One strategy effectively used by developers to move otherwise stagnant inventory is that of the “loss leader”. They price one or two units in a building below market to generate interest, traffic and press, all of which can help in the selling of the remaining units in the development. As a result, buyers attracted by value get acquainted with the building and may even get into bidding wars over those specific units. Buyers will recognize this strategy because the units will likely be some of the first available in the building when sales begin, or when sponsor representation/strategy, changes. The price per square foot will typically be much lower than comparable apartments in the building and the units will likely not be on prime floors or boasting the best floor-plans; price will be the key factor. The sponsor is betting that, after losing out on the initial opportunity of the below-market apartments, buyers will opt for any of the remaining apartments.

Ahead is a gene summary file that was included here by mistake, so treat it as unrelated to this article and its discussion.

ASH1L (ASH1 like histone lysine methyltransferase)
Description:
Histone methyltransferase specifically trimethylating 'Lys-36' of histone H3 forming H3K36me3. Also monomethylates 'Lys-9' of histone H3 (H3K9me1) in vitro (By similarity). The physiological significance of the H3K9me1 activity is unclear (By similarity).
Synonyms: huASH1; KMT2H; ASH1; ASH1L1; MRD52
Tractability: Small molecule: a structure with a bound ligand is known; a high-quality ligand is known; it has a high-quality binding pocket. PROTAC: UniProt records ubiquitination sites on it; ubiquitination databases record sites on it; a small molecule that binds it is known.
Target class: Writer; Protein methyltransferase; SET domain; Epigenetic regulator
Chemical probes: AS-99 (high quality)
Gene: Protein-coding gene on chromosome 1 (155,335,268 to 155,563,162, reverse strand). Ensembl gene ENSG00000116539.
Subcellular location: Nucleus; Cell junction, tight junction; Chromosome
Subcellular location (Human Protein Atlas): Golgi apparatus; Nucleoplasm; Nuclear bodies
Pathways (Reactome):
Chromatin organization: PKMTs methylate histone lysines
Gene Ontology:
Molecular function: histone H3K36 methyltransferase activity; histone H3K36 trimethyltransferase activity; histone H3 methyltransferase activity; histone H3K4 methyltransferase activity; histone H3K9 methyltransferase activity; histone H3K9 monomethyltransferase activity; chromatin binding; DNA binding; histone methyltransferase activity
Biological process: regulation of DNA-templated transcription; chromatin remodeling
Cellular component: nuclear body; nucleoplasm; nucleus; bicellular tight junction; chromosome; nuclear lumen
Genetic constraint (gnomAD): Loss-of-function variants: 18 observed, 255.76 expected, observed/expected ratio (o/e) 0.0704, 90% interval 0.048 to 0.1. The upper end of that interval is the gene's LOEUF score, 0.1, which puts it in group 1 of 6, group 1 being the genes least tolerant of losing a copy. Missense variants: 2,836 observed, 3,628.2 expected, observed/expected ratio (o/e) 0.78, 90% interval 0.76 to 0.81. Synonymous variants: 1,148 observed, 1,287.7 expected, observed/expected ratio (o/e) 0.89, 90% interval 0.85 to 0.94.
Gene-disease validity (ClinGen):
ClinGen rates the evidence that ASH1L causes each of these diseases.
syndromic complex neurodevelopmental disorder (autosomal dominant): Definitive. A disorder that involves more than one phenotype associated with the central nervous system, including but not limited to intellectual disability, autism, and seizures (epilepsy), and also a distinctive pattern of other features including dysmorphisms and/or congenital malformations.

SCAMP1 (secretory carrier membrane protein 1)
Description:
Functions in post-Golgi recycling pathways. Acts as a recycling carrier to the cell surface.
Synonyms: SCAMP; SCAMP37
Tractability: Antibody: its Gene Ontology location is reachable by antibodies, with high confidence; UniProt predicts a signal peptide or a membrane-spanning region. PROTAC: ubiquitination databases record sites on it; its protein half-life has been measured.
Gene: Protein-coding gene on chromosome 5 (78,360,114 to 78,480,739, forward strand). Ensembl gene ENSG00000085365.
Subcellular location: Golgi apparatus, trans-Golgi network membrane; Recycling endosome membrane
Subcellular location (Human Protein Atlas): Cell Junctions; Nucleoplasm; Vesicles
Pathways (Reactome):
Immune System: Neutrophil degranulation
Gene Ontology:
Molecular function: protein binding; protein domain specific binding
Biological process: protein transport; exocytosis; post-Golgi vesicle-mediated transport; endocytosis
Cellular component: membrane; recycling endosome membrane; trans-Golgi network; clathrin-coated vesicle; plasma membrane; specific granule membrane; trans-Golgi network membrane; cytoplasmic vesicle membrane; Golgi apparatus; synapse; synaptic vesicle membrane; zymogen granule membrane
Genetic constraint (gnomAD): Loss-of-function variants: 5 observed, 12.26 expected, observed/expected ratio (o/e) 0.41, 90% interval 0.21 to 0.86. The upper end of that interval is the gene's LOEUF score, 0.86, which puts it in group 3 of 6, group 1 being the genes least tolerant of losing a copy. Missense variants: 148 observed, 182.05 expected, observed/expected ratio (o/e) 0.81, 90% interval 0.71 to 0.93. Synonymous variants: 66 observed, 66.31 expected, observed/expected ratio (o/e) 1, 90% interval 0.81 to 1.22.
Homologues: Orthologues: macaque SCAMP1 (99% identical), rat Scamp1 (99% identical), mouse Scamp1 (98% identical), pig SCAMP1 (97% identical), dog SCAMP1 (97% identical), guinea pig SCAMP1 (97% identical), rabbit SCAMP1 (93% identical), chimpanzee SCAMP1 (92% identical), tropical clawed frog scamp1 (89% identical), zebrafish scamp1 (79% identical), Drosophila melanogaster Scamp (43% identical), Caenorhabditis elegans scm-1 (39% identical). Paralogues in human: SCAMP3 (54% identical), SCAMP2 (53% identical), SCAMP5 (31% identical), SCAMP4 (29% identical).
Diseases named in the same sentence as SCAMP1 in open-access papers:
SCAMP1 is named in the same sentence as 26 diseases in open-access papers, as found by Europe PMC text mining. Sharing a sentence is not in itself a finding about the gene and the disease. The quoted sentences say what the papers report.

The key is to recognize these opportunities when they arise while remaining disciplined about your original purchase intention. So many buyers out there come across such deals, pass them up (either because they unrealistically thought they could negotiate further or were not quite ready in the process to pull the trigger), and then compare all future properties to those past prices. Mistake. Do not anchor yourself on these door-buster prices as you evaluate remaining inventory or other comparable properties.